GREEN BAY, Wis. — It could be the first sign of a second chance or it could mean absolutely nothing, but the Green Bay Packers have restructured the contract of recently reinstated defensive lineman Johnny Jolly.
Jolly was suspended by the NFL in 2010, shortly after signing a restricted free-agent tender with the Packers for $2.5 million. Jolly’s violation of the league’s substance abuse policy, however, never allowed him to earn that money.
After being reinstated by the NFL earlier this month, Jolly automatically became part of Green Bay’s active roster with his salary temporarily carrying over. Clearly though, the Packers would never have considered paying Jolly, now 30 years old and three years removed from playing football, that same amount. First reported by the Milwaukee Journal Sentinel, today’s NFL Players Association salary data revealed the expected pay cut for Jolly to have him now on the books for $715,000.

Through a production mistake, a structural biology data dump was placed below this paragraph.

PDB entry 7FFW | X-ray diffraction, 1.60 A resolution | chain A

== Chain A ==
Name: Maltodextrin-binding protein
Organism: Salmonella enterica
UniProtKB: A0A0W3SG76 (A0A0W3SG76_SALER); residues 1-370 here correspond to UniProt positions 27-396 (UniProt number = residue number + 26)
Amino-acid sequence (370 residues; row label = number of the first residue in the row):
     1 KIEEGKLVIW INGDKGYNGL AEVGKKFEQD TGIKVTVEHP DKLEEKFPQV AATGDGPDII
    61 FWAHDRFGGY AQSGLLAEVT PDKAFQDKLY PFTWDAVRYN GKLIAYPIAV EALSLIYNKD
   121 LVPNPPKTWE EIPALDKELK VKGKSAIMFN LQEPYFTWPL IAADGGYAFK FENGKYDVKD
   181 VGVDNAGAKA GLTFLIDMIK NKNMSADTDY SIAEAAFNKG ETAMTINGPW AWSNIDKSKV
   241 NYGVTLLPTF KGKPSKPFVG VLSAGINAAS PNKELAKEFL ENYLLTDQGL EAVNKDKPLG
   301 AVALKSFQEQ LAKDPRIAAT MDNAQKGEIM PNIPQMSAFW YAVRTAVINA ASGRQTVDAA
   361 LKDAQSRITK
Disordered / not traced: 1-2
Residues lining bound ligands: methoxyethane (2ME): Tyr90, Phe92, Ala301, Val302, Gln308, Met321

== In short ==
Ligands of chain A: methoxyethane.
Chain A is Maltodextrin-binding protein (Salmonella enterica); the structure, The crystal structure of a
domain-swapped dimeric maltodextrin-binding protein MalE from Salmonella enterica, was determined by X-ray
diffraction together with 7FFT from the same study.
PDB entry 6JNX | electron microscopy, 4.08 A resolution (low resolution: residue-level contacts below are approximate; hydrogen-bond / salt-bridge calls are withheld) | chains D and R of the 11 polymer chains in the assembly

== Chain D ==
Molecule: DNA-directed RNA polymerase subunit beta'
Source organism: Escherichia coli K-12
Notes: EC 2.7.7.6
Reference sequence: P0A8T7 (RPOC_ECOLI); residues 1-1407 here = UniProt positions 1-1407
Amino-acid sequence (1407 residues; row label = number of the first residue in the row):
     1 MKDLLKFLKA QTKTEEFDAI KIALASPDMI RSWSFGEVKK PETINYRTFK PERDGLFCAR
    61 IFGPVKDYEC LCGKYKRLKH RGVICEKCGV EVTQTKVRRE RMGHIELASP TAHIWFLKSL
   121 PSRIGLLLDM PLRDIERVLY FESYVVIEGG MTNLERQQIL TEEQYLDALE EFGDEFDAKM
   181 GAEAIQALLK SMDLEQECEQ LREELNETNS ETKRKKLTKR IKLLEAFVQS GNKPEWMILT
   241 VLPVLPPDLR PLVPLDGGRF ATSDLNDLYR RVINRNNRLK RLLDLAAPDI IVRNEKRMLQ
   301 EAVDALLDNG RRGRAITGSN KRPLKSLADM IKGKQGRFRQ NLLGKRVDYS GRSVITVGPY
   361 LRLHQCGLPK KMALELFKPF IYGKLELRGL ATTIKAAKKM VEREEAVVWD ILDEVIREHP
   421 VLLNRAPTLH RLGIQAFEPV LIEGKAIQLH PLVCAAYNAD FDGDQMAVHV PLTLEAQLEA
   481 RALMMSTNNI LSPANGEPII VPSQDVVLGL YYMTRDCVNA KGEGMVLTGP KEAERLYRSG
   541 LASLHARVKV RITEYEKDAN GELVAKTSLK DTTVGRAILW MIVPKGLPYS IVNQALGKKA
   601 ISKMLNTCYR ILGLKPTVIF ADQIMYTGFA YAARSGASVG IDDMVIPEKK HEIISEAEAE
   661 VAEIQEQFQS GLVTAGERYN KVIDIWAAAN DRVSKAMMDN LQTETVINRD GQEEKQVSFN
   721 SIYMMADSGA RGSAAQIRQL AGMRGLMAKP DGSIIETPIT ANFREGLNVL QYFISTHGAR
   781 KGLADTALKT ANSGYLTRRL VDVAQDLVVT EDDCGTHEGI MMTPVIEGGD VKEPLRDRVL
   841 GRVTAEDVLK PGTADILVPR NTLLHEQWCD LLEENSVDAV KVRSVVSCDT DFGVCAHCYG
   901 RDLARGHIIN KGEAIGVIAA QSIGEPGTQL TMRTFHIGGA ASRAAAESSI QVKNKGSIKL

That move trims the Packers’ salary obligation (and cap space) by $1.8 million.
Jolly has yet to be put through any workouts and could be part of the Packers’ offseason program, but he is still a ways away from being considered a part of Green Bay’s 2013 plans.
Jolly had been suspended indefinitely by the NFL following several arrests, including one for possession of codeine. He spent six months in a Texas prison before being released in May 2012 for “shock probation.”